Enslaved workers became emboldened by the 1776 Declaration of Independence and its radical pronouncement that “all men are created equal, that they are endowed by their Creator with certain unalienable Rights, that among these are Life, Liberty and the pursuit of Happiness.” Some even took direct action. In February 1778, a 29-year old enslaved Black man named Cambridge Little was so taken by the revolutionary fervor in the air that he fought back against his master Josiah Little, a wealthy Massachusetts merchant and future heir to a controlling interest in the Pejepscot Patent – a vast tract of land including the present-day towns of Lewiston, Brunswick, Topsham, and Harpswell. As Little complained to his father in a letter dated Feb. 28, 1778:
“Cambridge Refuses to be Governed by me and would not do as he was bid. I threatened to Lick him and then he Dared Me to Strick him which I Did and no sooner than I struck he Come at Me and hove me Down but Did [not] hurt me and now is Run away and carried [off] all his close. Where he is I know not but hope to find him. … Send word what is Best to do about the Black whelp.”
In 1781, an enslaved Massachusetts woman named Mum Betts, who later changed her name to Elizabeth Freeman, successfully sued in court for her freedom, arguing that slavery was not consistent with the new state constitution’s guarantee that “All men are born free and equal and have certain natural, essential, and unalienable rights.” Shortly thereafter in 1783, another enslaved worker named Quock Walker sued for and won his freedom in a case citing the Massachusetts Constitution. Finally, on July 8, 1783, the Massachusetts Supreme Court effectively abolished slavery both in Massachusetts and the District of Maine when it ruled on the case of Commonwealth v. Jennison. As a result of that decision, Cambridge Little was set free. He soon married and moved to Dracut, Massachusetts, only to have his house demolished by a racist mob in 1807.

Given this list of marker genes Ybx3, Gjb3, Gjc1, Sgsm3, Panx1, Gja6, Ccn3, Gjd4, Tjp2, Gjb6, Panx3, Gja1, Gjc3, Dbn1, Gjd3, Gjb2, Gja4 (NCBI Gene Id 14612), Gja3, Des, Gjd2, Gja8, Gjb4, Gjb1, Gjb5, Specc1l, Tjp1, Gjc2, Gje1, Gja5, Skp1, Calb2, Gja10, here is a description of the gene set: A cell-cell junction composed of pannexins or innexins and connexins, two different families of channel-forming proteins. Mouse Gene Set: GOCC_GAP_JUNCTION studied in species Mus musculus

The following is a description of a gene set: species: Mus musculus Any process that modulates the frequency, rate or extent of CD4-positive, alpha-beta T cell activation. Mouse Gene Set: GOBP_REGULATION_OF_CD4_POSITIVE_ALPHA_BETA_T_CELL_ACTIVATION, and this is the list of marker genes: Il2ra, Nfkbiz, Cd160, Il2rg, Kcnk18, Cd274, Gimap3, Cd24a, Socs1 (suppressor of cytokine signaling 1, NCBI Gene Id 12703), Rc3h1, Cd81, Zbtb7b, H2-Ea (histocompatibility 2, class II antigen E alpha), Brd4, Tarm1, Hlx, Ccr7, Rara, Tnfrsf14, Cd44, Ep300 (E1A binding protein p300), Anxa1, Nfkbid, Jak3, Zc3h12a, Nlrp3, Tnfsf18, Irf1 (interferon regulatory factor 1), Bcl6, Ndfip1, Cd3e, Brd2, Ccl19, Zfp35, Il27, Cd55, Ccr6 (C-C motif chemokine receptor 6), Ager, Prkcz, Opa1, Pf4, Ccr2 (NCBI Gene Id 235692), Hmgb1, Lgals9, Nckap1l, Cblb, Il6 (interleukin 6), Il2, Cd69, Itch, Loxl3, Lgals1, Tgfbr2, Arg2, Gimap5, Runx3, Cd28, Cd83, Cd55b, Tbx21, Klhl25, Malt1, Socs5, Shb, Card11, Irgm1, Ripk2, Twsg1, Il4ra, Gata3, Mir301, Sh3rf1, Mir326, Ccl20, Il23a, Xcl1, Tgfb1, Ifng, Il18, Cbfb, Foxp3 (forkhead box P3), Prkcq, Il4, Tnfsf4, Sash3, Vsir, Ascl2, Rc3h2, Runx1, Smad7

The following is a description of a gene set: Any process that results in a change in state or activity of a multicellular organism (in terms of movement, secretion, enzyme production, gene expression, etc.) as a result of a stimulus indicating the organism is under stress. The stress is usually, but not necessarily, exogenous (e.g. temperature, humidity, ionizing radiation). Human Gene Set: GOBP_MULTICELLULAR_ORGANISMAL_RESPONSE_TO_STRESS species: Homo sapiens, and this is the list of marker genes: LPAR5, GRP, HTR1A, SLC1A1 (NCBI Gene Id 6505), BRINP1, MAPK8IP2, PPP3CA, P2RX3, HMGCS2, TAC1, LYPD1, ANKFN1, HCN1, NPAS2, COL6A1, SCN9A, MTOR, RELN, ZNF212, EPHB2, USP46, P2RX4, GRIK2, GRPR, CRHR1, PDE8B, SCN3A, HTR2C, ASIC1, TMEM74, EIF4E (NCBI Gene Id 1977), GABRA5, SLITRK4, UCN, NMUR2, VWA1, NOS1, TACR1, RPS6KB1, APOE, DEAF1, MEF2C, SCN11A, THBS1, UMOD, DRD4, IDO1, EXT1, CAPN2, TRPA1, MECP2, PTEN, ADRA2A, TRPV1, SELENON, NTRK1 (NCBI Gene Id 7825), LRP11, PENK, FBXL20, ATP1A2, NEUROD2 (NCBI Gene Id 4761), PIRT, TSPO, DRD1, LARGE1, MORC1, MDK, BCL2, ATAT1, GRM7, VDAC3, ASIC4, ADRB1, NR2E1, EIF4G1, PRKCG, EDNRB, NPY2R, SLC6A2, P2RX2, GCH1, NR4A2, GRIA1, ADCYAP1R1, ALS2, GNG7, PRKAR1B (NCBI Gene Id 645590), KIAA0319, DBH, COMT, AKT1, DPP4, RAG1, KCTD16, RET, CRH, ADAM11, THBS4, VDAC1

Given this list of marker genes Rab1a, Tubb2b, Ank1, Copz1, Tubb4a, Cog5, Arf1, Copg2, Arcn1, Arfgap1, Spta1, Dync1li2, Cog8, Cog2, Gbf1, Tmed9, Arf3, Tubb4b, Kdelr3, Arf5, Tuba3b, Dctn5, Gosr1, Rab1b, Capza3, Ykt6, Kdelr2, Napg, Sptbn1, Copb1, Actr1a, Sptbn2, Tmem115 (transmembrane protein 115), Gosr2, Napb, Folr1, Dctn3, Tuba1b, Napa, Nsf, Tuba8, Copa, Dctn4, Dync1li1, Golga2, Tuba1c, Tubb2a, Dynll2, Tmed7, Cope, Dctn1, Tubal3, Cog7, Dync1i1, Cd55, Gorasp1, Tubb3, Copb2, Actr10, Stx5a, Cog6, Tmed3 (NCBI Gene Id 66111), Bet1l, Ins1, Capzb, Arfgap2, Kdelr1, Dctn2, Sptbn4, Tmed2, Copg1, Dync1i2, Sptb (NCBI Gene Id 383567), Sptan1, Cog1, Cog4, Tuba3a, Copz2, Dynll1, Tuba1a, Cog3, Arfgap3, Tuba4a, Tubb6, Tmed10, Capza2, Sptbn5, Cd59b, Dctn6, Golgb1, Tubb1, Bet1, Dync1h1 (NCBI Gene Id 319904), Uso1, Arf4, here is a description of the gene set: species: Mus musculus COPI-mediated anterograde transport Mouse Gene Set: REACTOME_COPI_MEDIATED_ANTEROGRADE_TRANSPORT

In last month’s column, “The lives of enslaved people in colonial Maine,” I wrote that William Black, also known as “Black Will,” of Kittery was “whipped repeatedly for the sin of fornication” with a white woman named Alice Hanscom. This information came from Mario de Valdes y Cocom on PBS’s “Frontline” website. However, author Patricia Q. Wall, who has extensively researched this case, wrote to Amjambo, “Black Will of Kittery was never ordered beaten because there was no case [regarding] Alice Hanson in 1790. Information on their relationship only came to light in a later case (1795) involving Alice Hanscom and white man Thompson…. Further, there is no clear record that Black Will Sr. was connected to any other woman than his wife, Sara.
I also wrote that Will Junior, the mixed-race son of William Black and Alice Hanscom, was also “found guilty of ‘fornication and bastardy’ after it was discovered that he fathered a child with a white woman named Elizabeth Turbit, with whom he lived. Whether Will Junior was punished is unknown, but Elizabeth Turbit received 20 lashes at the whipping post,” according to Wall.
Wall said it is “not clear Will Sr. or Jr. was wrongly accused in that case.” She further noted that Elizabeth Turbit (the woman Will Jr. later married or lived with) was found guilty of bastardy and given a choice between that and paying a fine. Her choice is unrecorded.”